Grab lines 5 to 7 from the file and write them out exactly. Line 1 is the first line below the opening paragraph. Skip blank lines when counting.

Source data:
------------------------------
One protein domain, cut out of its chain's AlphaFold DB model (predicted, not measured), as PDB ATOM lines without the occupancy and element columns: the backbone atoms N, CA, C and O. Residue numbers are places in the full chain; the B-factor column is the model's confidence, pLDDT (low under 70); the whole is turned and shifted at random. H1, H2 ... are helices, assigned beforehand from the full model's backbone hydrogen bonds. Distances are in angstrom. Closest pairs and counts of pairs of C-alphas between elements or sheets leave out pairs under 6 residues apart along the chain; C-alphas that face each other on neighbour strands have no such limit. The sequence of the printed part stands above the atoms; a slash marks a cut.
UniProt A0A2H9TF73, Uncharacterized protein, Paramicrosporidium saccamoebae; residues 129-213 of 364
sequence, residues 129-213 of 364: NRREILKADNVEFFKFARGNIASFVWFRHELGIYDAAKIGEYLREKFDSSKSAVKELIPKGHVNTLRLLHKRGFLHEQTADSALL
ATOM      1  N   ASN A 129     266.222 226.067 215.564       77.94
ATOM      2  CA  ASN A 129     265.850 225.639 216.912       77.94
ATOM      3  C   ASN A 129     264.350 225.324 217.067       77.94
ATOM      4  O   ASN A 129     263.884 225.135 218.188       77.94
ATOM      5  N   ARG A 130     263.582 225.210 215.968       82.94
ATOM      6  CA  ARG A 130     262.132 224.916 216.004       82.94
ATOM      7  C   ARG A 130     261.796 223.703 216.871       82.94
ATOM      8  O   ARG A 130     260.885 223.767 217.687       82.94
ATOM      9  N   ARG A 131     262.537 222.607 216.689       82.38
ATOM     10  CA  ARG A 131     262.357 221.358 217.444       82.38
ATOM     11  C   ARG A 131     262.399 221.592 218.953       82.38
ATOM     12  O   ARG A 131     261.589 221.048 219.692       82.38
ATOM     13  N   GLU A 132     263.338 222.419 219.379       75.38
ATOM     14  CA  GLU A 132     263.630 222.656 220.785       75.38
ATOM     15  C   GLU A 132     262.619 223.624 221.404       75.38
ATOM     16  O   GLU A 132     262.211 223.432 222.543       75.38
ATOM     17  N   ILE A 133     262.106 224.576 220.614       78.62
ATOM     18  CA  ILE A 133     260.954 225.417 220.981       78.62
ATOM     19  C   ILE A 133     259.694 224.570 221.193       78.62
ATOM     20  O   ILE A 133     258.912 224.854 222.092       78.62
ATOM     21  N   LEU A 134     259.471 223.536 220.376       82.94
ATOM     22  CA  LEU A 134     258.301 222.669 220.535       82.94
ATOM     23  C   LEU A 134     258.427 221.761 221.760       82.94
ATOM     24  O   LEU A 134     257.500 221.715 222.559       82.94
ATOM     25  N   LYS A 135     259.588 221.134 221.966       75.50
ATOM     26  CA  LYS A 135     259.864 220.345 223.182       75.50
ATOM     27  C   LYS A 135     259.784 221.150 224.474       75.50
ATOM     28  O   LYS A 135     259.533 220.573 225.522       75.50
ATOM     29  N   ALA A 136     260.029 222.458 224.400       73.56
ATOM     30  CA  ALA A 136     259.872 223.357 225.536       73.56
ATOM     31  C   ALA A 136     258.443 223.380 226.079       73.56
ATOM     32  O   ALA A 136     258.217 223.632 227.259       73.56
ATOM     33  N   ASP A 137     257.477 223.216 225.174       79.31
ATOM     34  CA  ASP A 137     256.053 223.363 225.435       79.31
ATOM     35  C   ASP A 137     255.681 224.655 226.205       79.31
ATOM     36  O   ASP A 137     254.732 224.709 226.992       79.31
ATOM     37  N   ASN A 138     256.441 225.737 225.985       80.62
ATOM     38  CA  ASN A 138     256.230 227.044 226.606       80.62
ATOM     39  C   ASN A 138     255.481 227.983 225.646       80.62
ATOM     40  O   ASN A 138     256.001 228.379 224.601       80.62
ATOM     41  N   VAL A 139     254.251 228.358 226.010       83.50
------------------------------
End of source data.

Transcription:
ATOM      3  C   ASN A 129     264.350 225.324 217.067       77.94
ATOM      4  O   ASN A 129     263.884 225.135 218.188       77.94
ATOM      5  N   ARG A 130     263.582 225.210 215.968       82.94